Utility that sued customer after she complained about drinking water loses in court

·3 min read

A South Carolina utility that sued one of its customers for complaining about the quality of the drinking water she receives has lost in court after three years of legal disputes.

Circuit Judge Brian Gibbons dismissed the defamation case by the Jenkinsville Water Co. against Bertha Goins, a Fairfield County Council member who receives water from the utility.

Gibbons did not provide an explanation for his decision, but is expected to do so with a formal written order.

This week’s ruling is a win for the public’s right to criticize government, said Goins’ attorney and a leading free press lawyer in South Carolina.

Goins has said she’s seen muddy water flow from her tap multiple times. She has said the system is getting old and has problems. The water company has said her claims are false, unwarranted, and cast the utility in a bad light.

“Ms. Goins is pleased the court dismissed JWC’s baseless defamation claim against her for speaking the truth, on behalf of herself and her constituents, about the concerns they have about the quality of JWC’s water,’’ according to a statement from her attorney, Tommy Morgan. “As the law makes clear, elected officials such as Ms. Goins need to be able to speak for the people and bring such critical issues as water quality to light on behalf of those who oftentimes do not have a voice.’’

Jay Bender, an attorney for the S.C. Press Association and other media outlets, including The State, said the public’s rights have been protected.

“The utility is a special purpose district, an arm of government,’’ Bender said. “Since at least 1776, citizens have had every right to criticize the performance of government.’’

The Jenkinsville Water Co. has claimed it is a private, non-profit corporation, but Attorney General Alan Wilson has issued an opinion that it is a public body. Regardless of whether the utility is a government, Bender said, the public has a right to criticize utilities if the claims are accurate.

T. Jeff Goodwyn, an attorney for the water company, was not immediately available for comment Thursday. Greg Ginyard, the company’s top official, also was not immediately available.

In addition to tossing out the Jenkinsville suit, the judge allowed several counterclaims by Goins against the water company to continue.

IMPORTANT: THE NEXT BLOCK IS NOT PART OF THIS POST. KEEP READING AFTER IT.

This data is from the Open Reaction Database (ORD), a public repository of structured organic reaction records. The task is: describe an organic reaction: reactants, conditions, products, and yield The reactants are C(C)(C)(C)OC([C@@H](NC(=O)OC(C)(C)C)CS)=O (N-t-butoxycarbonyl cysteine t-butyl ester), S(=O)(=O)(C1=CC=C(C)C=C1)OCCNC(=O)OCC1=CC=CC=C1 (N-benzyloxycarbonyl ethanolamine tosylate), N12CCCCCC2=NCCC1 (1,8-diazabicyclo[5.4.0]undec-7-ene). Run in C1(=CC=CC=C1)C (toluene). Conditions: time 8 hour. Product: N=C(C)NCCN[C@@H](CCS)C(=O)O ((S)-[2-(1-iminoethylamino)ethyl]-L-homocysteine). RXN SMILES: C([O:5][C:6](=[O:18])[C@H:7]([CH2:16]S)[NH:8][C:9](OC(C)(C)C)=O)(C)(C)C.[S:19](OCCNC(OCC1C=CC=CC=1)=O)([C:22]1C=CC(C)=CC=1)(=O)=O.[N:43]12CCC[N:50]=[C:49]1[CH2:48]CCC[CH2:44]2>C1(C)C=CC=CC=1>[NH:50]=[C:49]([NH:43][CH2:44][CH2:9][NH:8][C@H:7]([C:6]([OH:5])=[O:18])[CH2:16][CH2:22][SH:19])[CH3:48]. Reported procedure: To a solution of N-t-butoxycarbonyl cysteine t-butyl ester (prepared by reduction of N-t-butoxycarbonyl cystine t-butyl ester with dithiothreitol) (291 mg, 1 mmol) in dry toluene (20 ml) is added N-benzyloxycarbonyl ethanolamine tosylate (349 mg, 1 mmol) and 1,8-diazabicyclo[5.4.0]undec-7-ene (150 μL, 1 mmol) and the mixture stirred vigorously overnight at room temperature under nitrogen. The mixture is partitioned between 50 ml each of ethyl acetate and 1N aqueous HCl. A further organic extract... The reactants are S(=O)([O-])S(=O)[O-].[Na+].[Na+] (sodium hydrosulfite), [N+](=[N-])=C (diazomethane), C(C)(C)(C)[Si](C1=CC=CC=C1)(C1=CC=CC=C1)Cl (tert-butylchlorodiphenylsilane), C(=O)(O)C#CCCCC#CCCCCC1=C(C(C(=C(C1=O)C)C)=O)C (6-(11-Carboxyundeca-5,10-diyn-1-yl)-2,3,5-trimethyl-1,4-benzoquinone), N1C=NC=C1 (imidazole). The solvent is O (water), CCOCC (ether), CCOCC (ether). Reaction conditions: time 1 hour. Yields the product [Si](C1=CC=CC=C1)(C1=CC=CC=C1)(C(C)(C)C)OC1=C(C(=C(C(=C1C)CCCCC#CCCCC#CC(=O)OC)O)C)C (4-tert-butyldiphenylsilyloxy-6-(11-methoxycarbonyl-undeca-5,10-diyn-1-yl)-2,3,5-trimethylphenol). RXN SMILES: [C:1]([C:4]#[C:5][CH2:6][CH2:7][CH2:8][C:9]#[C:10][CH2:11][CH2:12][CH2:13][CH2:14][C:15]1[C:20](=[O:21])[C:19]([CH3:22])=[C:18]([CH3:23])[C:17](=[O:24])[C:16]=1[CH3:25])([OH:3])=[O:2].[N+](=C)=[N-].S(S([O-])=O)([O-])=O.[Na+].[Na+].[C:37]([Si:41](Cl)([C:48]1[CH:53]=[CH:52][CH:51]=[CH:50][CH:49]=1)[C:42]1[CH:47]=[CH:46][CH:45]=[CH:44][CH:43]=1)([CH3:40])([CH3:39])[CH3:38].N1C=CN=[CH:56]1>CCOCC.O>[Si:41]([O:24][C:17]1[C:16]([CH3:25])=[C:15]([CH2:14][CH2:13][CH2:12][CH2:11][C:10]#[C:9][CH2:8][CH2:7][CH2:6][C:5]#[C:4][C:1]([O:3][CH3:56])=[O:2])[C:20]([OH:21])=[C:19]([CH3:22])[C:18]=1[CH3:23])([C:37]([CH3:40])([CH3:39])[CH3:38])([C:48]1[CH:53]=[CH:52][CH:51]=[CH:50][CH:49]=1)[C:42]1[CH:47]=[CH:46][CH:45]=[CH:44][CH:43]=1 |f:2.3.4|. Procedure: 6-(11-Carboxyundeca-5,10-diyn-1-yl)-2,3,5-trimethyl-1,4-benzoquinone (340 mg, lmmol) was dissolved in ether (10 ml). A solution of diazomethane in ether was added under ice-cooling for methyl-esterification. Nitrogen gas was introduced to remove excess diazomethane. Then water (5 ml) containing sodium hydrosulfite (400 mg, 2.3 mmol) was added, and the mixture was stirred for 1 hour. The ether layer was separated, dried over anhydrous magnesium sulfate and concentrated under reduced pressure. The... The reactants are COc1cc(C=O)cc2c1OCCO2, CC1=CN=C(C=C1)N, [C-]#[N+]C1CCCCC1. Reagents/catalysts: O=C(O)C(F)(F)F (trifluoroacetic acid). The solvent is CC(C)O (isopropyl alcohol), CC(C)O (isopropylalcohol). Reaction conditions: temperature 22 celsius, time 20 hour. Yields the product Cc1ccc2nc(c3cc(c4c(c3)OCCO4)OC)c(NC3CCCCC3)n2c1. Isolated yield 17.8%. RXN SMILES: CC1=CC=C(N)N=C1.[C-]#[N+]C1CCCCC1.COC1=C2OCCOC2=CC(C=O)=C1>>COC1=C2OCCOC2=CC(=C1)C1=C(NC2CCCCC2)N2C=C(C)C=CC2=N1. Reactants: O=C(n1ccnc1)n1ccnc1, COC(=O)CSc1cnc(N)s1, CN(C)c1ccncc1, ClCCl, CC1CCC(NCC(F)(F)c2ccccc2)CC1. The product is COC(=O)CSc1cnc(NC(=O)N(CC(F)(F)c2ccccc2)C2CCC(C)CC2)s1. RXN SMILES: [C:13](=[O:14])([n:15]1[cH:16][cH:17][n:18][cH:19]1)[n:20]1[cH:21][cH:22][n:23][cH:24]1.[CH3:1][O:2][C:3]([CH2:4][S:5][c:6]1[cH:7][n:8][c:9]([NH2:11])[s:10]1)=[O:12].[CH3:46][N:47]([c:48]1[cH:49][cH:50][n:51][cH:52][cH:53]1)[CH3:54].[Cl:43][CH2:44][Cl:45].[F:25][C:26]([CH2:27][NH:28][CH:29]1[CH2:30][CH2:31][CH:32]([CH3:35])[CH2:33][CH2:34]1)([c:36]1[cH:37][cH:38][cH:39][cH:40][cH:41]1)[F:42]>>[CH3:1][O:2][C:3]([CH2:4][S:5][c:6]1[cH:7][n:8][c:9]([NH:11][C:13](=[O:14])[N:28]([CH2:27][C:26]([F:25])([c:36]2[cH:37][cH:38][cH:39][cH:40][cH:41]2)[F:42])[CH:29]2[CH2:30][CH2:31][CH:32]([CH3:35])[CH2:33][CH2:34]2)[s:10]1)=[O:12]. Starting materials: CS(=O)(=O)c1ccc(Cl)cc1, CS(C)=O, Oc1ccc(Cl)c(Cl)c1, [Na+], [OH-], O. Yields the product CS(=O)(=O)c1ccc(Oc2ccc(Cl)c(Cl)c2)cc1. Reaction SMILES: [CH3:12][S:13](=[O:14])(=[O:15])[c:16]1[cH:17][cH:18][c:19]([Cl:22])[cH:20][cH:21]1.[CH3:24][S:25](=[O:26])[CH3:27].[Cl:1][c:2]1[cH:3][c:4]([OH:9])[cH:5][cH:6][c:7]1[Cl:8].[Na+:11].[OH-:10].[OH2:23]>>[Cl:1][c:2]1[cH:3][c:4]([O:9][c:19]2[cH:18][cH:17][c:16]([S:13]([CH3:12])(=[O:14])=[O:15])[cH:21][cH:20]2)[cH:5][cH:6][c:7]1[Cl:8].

The Jenkinsville Water Co., a small utility that serves about 2,500 people in Fairfield County north of Columbia, has had run-ins with state environmental and health regulators since the 1980s.

From 2010 to 2020, the S.C. Department of Health and Environmental Control made at least four enforcement cases against the water company for various problems. In one case, the company did not notify customers for days about bacteria in the drinking water, resulting in a state fine of $14,000, The State has previously reported. The newspaper chronicled Jenkinsville’s challenges during a 2019 series about the trouble small drinking water systems have across South Carolina.

Ginyard has consistently said the utility provides quality water. In its 2020 lawsuit against Goins, the utility said she had “engaged in a public campaign of maliciously attacking Jenkinsville Water Co. by stating that the water .... is substandard,’’ but that the claims were “false, defamatory and impugn the good reputation (of) Jenkinsville Water Co. ‘’

Goins, a former water company board member, said Thursday she’s seen little improvement in the water and is glad with the court’s ruling. She questioned the wisdom of Jenkinsville’s decision to spend money to fight her in court.

The company should have focused on trying to repair the system “and do better and clean it up,’’ Goins said. “That is what should have happened, rather than suing me to hush.’’